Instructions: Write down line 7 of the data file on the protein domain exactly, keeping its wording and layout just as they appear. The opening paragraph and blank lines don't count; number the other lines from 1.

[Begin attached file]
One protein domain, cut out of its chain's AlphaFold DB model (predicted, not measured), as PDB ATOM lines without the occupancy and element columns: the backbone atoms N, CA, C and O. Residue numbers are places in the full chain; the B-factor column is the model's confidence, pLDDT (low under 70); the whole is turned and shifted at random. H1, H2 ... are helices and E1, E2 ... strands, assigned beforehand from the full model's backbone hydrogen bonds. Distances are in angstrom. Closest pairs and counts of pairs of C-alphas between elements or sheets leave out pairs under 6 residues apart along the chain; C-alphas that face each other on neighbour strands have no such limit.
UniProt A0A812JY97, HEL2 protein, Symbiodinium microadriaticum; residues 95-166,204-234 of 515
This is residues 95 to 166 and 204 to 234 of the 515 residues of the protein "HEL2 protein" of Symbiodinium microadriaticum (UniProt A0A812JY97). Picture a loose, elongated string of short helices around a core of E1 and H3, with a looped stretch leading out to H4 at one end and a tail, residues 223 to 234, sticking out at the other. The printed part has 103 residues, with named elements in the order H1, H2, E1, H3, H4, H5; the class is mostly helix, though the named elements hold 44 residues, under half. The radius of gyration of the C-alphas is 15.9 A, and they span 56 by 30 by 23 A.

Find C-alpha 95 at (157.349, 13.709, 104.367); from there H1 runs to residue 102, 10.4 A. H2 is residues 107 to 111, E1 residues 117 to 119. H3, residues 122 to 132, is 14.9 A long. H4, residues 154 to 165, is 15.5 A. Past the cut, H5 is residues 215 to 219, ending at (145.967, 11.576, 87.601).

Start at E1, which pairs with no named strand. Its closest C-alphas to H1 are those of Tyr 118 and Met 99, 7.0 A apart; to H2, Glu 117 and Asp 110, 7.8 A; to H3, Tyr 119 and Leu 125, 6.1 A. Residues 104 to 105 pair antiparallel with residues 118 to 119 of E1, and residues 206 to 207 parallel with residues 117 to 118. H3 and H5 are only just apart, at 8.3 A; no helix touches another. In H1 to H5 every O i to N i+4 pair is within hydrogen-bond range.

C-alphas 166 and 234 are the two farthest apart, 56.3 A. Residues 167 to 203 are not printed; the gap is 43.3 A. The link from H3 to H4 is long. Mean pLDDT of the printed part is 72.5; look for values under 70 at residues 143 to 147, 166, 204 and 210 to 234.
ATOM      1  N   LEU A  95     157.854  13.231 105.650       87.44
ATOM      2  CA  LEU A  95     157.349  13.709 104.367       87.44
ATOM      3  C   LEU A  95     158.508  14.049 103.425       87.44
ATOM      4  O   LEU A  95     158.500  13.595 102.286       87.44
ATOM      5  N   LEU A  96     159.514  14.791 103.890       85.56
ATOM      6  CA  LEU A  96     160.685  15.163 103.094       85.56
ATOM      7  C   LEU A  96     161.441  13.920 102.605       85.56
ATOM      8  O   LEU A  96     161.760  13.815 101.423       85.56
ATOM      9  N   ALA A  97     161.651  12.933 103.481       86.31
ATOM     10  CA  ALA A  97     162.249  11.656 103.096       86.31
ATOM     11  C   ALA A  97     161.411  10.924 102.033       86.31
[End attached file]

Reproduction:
ATOM      2  CA  LEU A  95     157.349  13.709 104.367       87.44